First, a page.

On-line Deals Inc. (ODI) is in the business of selling things on-line. The company is currently owned by two founding
ODI sells airline tickets as well as hotel rooms. Sometimes it will buy a block of rooms or airline flights from a company and sell them on-line to interested individuals. Other times airline and hotel companies advise ODI when they have excess capacity and ODI passes this information on to its customers, hoping that they will buy. All transactions are booked as revenues when the customer pays for them. The amount of revenues is generally equal to the fair value of the flight or hotel room (which is equal to what the customer pays).
During the year, in response to increased competition from other on-line businesses, ODI has spent a significant amount of money on revamping its website. It unveiled the "new look" just before year end and customers appear to really like the new features built into the website. In this business, it is very important to have a fresh and current look to the website to keep customers coming back. ODI has a large staff of dedicated information technology and service staff who deal with this. Like Jay and Wen, the senior management team do not yet draw salaries from the company but are paid with stock options. It is very difficult to determine the value of these options as the company is not yet public.
In the past year, the company's website and customer database were attacked by computer hackers. This was very embarrassing for ODI and many customers were very angry. Jay and Wen made a public announcement that they would spend whatever it took to increase security so it would never happen again. Several customers are suing the company in a class action lawsuit. The case goes to trial early next year. ODI's lawyers are a bit worried since similar lawsuits for other companies have ended up with the company paying out a fairly large settlement. Part of the problem in this case was that ODI relies on an outside company (Store All Inc., or SAI) that stores all of its data. The breach occurred at SAI although Jay and Wen also know that part of the problem was their own computer system, on which they had spent significant funds to develop. ODI has since terminated its dealings with SAI and is in the process of building a new company-owned technology facility that will be up and running by next year. The new facility is state of the art and is very expensive. Jay and Wen have been heavily involved in the design of the new facility. They have been discussing with their lawyers their intention to sue SAI for the problems caused.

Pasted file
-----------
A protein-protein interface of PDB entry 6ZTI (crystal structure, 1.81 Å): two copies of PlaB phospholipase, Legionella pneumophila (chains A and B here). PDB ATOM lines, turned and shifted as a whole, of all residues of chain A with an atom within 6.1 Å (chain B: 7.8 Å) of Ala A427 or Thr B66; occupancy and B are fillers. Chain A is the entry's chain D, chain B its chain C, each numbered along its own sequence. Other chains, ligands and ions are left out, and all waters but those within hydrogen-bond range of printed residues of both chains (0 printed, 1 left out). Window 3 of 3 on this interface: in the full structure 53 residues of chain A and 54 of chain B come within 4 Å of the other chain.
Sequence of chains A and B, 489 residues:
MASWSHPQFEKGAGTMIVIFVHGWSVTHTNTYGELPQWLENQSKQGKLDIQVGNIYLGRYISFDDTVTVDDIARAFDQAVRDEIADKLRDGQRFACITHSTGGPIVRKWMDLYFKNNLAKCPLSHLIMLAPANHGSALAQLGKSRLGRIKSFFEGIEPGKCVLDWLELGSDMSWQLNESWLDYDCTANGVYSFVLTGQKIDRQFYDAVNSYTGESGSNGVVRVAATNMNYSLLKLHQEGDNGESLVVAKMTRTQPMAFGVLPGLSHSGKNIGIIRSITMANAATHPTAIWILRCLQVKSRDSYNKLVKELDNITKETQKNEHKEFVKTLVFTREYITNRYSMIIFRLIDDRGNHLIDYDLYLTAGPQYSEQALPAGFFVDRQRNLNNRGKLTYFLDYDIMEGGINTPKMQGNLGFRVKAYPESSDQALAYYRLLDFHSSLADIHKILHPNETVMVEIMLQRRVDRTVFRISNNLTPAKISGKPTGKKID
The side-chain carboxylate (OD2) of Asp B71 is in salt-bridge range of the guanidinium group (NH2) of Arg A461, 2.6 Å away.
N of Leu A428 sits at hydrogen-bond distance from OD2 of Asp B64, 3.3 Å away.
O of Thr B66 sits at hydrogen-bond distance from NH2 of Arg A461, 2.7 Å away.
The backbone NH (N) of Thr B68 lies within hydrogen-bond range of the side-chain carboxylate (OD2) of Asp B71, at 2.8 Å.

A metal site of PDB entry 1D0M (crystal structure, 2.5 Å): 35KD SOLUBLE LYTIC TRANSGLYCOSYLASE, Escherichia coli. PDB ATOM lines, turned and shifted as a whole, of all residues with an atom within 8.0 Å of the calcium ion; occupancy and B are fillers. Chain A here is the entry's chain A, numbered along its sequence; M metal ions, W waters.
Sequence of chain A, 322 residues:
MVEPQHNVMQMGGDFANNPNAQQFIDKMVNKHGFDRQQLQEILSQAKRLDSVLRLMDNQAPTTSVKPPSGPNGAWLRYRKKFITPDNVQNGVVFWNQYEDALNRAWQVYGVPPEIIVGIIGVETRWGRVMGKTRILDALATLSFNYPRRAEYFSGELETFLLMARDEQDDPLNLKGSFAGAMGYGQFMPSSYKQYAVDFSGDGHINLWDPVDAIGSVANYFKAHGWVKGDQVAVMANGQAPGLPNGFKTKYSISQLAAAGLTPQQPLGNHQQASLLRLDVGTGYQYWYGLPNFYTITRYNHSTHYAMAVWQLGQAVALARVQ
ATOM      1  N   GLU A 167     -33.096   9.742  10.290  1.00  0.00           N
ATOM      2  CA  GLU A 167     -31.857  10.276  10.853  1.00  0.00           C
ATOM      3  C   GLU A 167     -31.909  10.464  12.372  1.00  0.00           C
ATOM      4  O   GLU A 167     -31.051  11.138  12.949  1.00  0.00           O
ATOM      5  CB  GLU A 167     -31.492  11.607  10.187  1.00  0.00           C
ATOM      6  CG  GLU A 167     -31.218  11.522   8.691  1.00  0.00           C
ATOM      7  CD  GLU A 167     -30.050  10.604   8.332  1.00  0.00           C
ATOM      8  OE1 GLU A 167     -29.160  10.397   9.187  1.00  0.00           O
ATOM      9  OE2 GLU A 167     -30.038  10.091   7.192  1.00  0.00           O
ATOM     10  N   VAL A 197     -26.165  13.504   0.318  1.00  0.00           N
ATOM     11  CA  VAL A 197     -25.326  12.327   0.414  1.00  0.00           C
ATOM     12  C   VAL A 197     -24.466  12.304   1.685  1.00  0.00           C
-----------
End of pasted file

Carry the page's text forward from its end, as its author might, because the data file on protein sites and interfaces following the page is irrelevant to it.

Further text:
In order to finance the new facility, ODI issued financial instruments to a large institutional investor. The terms of the financial instruments are below:
• The face value is $100 million.
• They are repayable when revenues exceed two times the historic revenue levels.
• Each year, the financial instruments pay out a dividend of 3%.
• An annual audit must be performed.
Adopt the role of the auditors and discuss the financial reporting issues.
A dividend is a distribution of a portion of company’s earnings, decided and managed by the company’s board of directors, and paid to the shareholders. Dividends are given on the shares. It is a token reward paid to the shareholders for their... Face Value
Face value is a financial term used to describe the nominal or dollar value of a security, as stated by its issuer. For stocks, the face value is the original cost of the stock, as listed on the certificate. For bonds, it is the amount paid to the...
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Chapter # 4
Section: Integrated Cases
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Question Posted: November 15, 2016 10:57:29